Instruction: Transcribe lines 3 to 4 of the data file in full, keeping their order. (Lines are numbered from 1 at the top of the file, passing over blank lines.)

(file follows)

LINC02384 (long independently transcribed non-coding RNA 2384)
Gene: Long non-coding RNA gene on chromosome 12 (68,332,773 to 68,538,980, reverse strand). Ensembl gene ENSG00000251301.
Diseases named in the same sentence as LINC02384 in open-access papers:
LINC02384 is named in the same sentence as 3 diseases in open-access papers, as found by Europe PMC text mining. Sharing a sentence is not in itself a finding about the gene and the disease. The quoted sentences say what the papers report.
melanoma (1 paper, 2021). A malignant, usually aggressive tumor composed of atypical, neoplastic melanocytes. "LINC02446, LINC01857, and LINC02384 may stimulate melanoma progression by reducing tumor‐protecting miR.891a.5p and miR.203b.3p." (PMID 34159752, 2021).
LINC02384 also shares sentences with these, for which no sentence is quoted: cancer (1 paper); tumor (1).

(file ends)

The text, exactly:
Diseases named in the same sentence as LINC02384 in open-access papers:
LINC02384 is named in the same sentence as 3 diseases in open-access papers, as found by Europe PMC text mining. Sharing a sentence is not in itself a finding about the gene and the disease. The quoted sentences say what the papers report.